The Battalion. (College Station, Tex.) 1893-current, March 13, 1969, Image 3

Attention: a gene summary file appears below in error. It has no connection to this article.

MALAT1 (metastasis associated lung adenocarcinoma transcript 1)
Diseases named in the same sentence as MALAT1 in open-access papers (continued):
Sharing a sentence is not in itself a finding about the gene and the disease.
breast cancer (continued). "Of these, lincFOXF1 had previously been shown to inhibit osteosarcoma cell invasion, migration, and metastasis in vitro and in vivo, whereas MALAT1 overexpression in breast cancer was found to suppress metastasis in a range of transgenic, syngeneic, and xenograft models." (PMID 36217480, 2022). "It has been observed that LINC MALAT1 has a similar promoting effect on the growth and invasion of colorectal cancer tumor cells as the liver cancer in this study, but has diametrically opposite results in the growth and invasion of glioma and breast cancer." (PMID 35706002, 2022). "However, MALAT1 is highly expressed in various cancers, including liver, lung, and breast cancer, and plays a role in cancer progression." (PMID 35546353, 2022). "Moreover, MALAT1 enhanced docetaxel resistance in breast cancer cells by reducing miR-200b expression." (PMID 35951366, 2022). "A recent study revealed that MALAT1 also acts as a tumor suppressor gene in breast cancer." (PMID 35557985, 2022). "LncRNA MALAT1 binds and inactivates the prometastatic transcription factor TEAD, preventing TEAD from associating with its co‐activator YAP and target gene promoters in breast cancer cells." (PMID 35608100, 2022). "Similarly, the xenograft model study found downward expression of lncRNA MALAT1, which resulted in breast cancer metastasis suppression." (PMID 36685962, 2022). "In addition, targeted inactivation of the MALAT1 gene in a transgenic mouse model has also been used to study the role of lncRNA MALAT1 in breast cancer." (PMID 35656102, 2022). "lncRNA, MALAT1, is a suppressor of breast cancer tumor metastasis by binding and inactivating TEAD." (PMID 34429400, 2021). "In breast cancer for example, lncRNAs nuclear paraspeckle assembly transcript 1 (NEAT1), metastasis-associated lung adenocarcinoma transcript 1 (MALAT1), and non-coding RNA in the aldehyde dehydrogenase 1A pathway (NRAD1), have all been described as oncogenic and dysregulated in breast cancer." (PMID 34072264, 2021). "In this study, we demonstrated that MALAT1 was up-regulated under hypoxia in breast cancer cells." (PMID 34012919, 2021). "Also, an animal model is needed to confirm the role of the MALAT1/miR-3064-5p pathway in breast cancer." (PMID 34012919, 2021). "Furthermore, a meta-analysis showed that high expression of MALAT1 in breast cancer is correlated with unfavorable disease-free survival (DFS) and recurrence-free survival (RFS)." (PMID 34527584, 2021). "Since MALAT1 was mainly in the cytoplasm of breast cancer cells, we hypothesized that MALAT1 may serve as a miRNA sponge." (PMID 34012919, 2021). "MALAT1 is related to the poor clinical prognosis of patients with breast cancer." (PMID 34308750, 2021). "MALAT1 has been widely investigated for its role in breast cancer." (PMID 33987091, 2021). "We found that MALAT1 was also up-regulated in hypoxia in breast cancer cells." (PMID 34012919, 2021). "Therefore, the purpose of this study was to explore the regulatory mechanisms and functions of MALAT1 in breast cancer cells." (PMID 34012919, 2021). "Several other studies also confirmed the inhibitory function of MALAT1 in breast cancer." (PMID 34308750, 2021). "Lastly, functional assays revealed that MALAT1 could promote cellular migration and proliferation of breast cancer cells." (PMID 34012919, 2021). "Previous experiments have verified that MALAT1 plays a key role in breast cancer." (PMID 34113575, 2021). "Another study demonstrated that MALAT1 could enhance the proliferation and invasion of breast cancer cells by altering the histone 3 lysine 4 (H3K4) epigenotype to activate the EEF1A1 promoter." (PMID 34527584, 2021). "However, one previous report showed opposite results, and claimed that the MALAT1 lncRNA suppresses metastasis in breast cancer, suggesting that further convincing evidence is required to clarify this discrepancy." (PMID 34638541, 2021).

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11 11,11 THE BATTALION Thursday, March 13, 1969 College Station, Texas Page 3 Students Come When They’re Hungry I Ed Offers Labs ‘Cafeteria Style’ Lab in two industrial education courses is performed cafeteria style. “Students come in when they’re hungry,” explained Dr. James L. Boone. perma-crease West bury Slacks Jbm Jjtnvnco umbersitp men’s! toear 329 University Drive 713/846-2706* College Station, Texas 77840 YOU WON’T BE UP” AT ‘HELD SBISA CASH CAFETERIA Breakfast 7:00 a. m. to 9:30 a. m. BISCUITS our specialty Lunch 11:00 a. m. to 1:15 p. m. Try our char Broiled chopped steak. Monday through Friday Bonnie Jane Hejl is the daughter of Mr. and Mrs. Bennie N. Hejl of Rt. 2, Cald well, Texas. Af ter graduation from High School, she reg istered for the Accounting Course at Mc Kenzie - Baldwin Business College and received a diploma for suc cessfully com pleting this course. She is now employed in of the Bryan I <2 Circulation Daily Eagle. Dept. My Skubal, Rt. 1, Wheelock, Tex as, is the daugh ter of Mr. and Mrs. Willie Sku bal. She enrolled at the McKinzie- Baldwin College for the Secretar ial and IBM Key Punch Courses after graduation from Stephen F. Austin High School. She re ceived a diploma and Certificate on completion of these two courses and is now working as Secretary for the Hon. W. S. Barron, Attorney. Through the Industrial Educa- t i o n Department’s electronics learning stations, lab instruction and problems are presented by tape recorders and places the re sponsibility for learning where it belongs, with the student, Boone believes. The industrial educator profes sor notes that the junior and sen ior courses utilizing the lab are concerned with learning facts. Students in the applied industrial electricity and electricity-elec tronics courses learn how to use a voltohmeter, vacuum tube volt meter, ocilloscope and electronic theory behind construction and operation of electronic devices. Industrial distribution and in dustrial technology majors of whom the courses are required usually go into industrial sales or industrial production supervision. EACH STATION in t h e lab contains a tape recorder, head phones, a voltohmeter, vacuum tube voltmeter, ocilloscope, audio and radio frequency generators, low and high voltage power sup plies and a signal tracer. Station consoles were human engineered to put instruments within ideal arm reach and meter reading distance. Graduate as sistants under Boone’s direction built the cabinets. He personally gives lectures at specified times in the two courses, but from there the student has opportunity to learn on his own. Two-hour labs are scheduled to fit the individual’s schedule and may be at any time during the week when one of the 10 stations are open an hour. In a 40-hour week, the profes sor says 200 students—100 per course—can satisfy lab require ments. Night labs would increase capacity. WHEN A STUDENT comes in for his lab session, he checks out a pair of earphones, plugs in, turns on station power, cues the tape to the week’s assignment and flips the play-back switch. A knee control enables the in dividual to rewind and play back a sentence or concept he might not have grasped the first time. He can rerun the section as many times as necessary. “We find some students spend less time here than in a controlled lab, but still get the material,” Boone remarked. “The student paces himself.” The audio tutorial system has other advantages, both for the student and professor. By a cir cuit common to all 10 booths, Boone can record a series of lab sessions at one time, requiring only one master tape. Several sets of lab instructions stay on the station tapes a num ber of weeks, so the student can refer back to previous sessions if necessary. ONLY 10 SETS of equipment are available, but each student has his turn. Under controlled lab situations, they would have to be paired on a set. One might tend to take over, denying the other student opportunity to learn equipment usage, Boone noted. “When the student dons head phones and starts the tape re corder, he becomes secluded in a world all his own,” the professor went on. “The phones cut out extraneous sound and makes it possible for better concentration.” IT ENCOURAGES individual work, cuts down on student ques tions though the professor or a graduate assistant are present at all times and enables the student to learn more on his own. J SAVE MY CHILD A Vietnamese woman runs toward the officer in charge of advancing South Vietnamese troops, crying that her child was left in her home occupied by North Vietnamese forces. Troops later found the child in the ruins of the home in the outskirts of Bien Hoa, after air strikes by U. S. helicopters supporting the Vietnamese Rangers. The child’s condi tion was not available. (AP Wirephoto) Graduate College Schedules Physics, Entomology Talks TONIGHT! At ‘The Basement’ (M.S.C.) HOOTENANNY FREE ADMISSION Refreshments Bring Your Instruments 8:00 — 12:00 Regular Shows Friday & Saturday Nite 8:00 — 12:00 Two physics colloquiums and an entomology graduate lecture are scheduled next week an nounced Graduate Dean George W. Kunze. All three presentations will be conducted in Room 146 of the Physics Building. Dr. Hans A. Schuessler, physics professor at the University of Washington, Seattle, will be the speaker for the first colloquium at 4 p.m. Monday. His lecture is entitled “Radio Frequency Spec troscopy of Stored Ions.” “Solar Wind and the Inter planetary Magnetic Field” is the subject of the 4 p.m. Wednesday colloquium presented by Dr. Alexander J. Dessler, head of Rice University’s Department of Space Science. A BOY AND A GIRL SEARCHING FOR LIFE ...a decidedly different experience in love — happening now on the London scene! <r~ WORLDWIDE _ PICTURES presents Cuff Richard IWoAPENiiy « DO ra BRYAN-AVRIL ANGERS ^ANN HOLIDWAY-.* billy graham as himself Musk by MIKE liANOER Written by STEUAUNOtNEMCutive Produce! FRANK R. JACOBSON Directed by JAMES F COLLIER EASTMAN CO LOR' Campus Theatre In College Station WEEKDAYS THE SHOWS ARE AT 2:30, 4:30, 6:30, 8:30 P. M. SATURDAY AND SUNDAYS 12:30, 2:30, 4:30, 6:30, 8:30 P. M. THE GRADUATE lecture at 3 p.m. Friday will be conducted by Dr. Gottfried S. Fraenkel, Na tional Institute of Health distin guished career professor of ento mology at the University of Illi nois. His topic is “Hormonal Control of Development During the Life History of Files.” Dr. Fraenkel joined the Uni versity of Illinois in 1948 after serving 22 years in staff posi tions with research and higher educational institutions in Italy, Israel, Germany and England. He received his Ph.D. in 1925 at the University of Munich. The internationally recognized entomologist is credited with sev eral major discoveries in his field. His scope of interest is generally considered to cover a broader area than any other contempo rary insect physiologist. DR. SCHUESSLER came to the United States in 1966 from Germany, where he taught at the University of Heidelberg and the Technological University in Ber lin. He earned his Ph.D. in 1964 at the University of Heidelberg. He joined the University of Washington faculty three years ago as a research assistant pro fessor. Dr. Dessler, who joined the Rice faculty as department head in 1963, received his Ph.D. from Duke University in 1956. He held various scientific positions with Lockheed Missiles and Space Co. from 1956 to 1962, when he ac cepted a position as professor at the Southwest Center for Ad vanced Studies in Dallas. BLACK AFFAIRS (Continued From Page 1) Society in that it is a communi cation link between the black student body and the adminis tration, while the Afro-Ameri can Society “is the organization for the black student body.” He added that he thinks the Afro-American Society should be allowed on campus because it is the voice of the Negro students and serves as the representation of the black student, “like or ganizations that represent the white student.” The Afro-American Society was denied campus representa tion last fall because the ad ministration felt that it was a politically-doctrined organization. A&M has a ruling against politi cal organizations and candidates being allowed to function on campus. BUSIER AGENCY REAL ESTATE • INSURANCE F.H.A.—Veterans and Conventional Loans ARM & HOME SAVINGS ASSOCIATION Home Office: Nevada, Mo. S523 Texas Are. (in Ridgecrest) 846*3708 mJL PIZZA INN FREE DORM DELIVERY Open 11 a. m. to 12 p. m. Mon. Thru Thurs. 11 a. m. - 2 p. m. Fri. & Sat. 1 p. m. - 12 p. m. Sun. Call 846-6164 or 846-9984 For Orders To Go Or Eat In 413 Hwy. 6, So. Across from the Ramada Inn SENIORS In 1965, we first offered graduating Ag-gies the popular plan of 100% financing at bank rates and other unique features. Now, for the first time by any dealer, we offer car leasing at even lower monthly rates than car payments. See us about our plan now. Them no mystery about leasing a Chevrolet. Just ask the man who sells them. Why pass up a good idea, because no one’s bothered to explain it? If you’re curious about leasing, see us. As a Chevway/Chevrolet dealer, we now offer you a choice—buying or leasing. And we can afford to be objective—we just want you for a Chevy customer. So we’ll tell you if leasing is best for your life and pocket. And we’ll show you the cars. And if you decide to lease, you can wrap up a good deal on the spot. Just ask your Chevway/Chevrolet dealer! 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